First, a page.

Super Grandmaster Viswanathan Anand is not short on motivation. The chess wizard is now eyeing the elusive 2800 Elo rating. He also wants to learn more about his own game and experiment with new openings.
"Reaching 2800 in the Elo is surely where I want to be. I was really close to it last time. This time I want to be sure to get there," Anand said, in a statement, on Friday.
Anand, who will be in India on Saturday, said he has to reinvent his play and personality to firmly entrench himself among the top three in the world.
The Indian ace, who has a 2764 rating as on April 2003, displayed fine form over the last one year, which saw him attain 100 per cent success, winning almost all the tournaments he competed in.
"In 2001, I did have some bad results. It is not that you do not try hard, but the results do not come. Somehow the fine balance between natural play, freshness and motivation seemed to go a bit awry," he said.
But now, Anand feels he has proved himself with his string of successes last year.
"Post Prague, my chess seems to have got better and I am enjoying myself. I did not start off as clear favourite in many events. I would lose a game and then fightback and then win the event itself. I think when people say that I lack fighting spirit or aggression; these could be examples that prove otherwise."
On his successful performances last year, he said, "I thought I had to try a bit more. I learnt new openings and how to play different chess and just squeeze whatever the position in it. Somehow it worked. I tried to concentrate 100 per cent but also learned to relax 100 per cent. Both the heart and mind have performed their roles."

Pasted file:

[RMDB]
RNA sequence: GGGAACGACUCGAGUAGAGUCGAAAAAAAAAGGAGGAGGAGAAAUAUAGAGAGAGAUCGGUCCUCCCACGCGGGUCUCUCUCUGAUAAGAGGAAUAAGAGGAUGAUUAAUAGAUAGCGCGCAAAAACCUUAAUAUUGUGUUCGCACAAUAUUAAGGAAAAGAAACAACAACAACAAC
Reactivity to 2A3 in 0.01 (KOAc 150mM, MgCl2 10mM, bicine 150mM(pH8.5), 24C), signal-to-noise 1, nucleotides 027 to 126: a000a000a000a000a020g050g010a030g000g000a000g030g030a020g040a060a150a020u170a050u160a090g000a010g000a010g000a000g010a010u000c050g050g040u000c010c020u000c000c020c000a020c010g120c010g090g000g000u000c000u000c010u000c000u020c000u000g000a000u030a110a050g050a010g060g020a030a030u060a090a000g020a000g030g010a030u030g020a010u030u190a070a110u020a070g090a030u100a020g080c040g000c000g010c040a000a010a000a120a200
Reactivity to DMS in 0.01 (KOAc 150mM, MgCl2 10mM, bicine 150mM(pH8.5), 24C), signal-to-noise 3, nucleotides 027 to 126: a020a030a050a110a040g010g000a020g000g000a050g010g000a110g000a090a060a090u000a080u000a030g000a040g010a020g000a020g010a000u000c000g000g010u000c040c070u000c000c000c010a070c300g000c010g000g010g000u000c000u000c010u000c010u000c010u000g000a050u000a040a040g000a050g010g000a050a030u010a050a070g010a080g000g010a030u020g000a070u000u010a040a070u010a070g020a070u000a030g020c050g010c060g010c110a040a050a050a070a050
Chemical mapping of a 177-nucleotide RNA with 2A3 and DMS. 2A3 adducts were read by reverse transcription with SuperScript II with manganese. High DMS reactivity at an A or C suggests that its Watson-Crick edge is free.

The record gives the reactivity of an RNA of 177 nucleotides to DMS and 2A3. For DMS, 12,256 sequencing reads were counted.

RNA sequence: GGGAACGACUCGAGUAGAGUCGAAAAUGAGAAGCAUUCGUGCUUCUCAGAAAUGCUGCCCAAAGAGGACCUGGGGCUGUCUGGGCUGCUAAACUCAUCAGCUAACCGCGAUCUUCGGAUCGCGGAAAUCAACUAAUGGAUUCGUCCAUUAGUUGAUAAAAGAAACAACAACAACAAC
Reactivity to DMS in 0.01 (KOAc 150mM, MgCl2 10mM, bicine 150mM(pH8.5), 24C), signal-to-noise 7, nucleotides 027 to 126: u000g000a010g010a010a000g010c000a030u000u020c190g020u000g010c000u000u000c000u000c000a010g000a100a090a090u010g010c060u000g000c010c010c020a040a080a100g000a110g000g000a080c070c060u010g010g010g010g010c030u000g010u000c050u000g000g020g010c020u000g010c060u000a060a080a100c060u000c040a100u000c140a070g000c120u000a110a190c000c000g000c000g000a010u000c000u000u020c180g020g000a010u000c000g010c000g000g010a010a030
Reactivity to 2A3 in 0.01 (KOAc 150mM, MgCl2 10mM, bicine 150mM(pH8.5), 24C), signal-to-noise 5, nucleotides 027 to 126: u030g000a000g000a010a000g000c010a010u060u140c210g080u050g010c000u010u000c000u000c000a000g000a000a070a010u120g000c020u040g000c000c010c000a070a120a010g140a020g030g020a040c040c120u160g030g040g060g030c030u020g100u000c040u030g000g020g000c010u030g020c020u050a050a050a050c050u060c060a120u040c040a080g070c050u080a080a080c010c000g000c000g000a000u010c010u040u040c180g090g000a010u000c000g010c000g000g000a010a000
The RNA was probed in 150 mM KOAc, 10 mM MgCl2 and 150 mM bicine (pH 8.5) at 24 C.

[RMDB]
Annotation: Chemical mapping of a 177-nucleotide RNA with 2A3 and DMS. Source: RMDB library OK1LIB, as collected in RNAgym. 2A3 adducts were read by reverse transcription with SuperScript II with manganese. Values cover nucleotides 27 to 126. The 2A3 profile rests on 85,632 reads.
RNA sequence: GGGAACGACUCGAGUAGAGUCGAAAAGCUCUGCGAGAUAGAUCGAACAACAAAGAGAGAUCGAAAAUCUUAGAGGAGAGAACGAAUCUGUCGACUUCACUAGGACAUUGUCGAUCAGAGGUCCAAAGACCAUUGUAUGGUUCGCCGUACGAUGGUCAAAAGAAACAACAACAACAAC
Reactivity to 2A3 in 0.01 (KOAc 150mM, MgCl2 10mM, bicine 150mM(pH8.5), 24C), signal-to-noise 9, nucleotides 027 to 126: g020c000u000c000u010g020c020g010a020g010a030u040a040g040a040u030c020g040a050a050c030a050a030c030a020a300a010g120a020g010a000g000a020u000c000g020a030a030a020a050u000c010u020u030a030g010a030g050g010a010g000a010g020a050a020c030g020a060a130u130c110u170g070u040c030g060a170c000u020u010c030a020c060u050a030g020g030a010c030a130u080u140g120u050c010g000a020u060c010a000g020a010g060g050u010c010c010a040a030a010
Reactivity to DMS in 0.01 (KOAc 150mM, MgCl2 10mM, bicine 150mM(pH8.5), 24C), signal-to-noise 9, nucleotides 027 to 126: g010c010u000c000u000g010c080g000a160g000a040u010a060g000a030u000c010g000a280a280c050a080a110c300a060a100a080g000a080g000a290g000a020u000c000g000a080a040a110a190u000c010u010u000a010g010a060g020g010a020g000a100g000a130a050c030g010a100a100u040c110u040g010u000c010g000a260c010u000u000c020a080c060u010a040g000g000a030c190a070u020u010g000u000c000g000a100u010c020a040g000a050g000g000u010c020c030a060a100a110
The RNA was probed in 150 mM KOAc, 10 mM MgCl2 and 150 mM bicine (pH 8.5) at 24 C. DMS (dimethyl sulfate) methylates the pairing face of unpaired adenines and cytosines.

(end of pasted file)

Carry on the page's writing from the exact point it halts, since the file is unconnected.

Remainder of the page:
At Hyderabad, he started off slowly and his loss to his compatriot Krishnan Sasikiran put him in a must-win situation to qualify for the next stage.
The Prague tournament included all top players and the Indian master, known for his mastery in Rapid chess, was able to put his intuition and quick reflexes to good use to clinch the title, beating Anatoly Karpov.
Anand considers the match between the Russians and the Rest of the World as one of the most historical ones.
"It was a special event and comes with a lot of historical mysticism. To play in Moscow is always a special feeling. To be the lone Indian in the Russian multitude and still get respect is always a motivation. The event will surely pass into history books, where the Russian chess supremacy was truly shaken. I am sure the Russians are hungry for revenge and so are we to put in a similar performance," the astute master of 64 squares said.
Anand will compete in two important events in the next six months. He plays Peter Leko and Vladimir Kramnik in a double round-robin event in Dortmund and a rapid event against Judith Polgar in Mainz.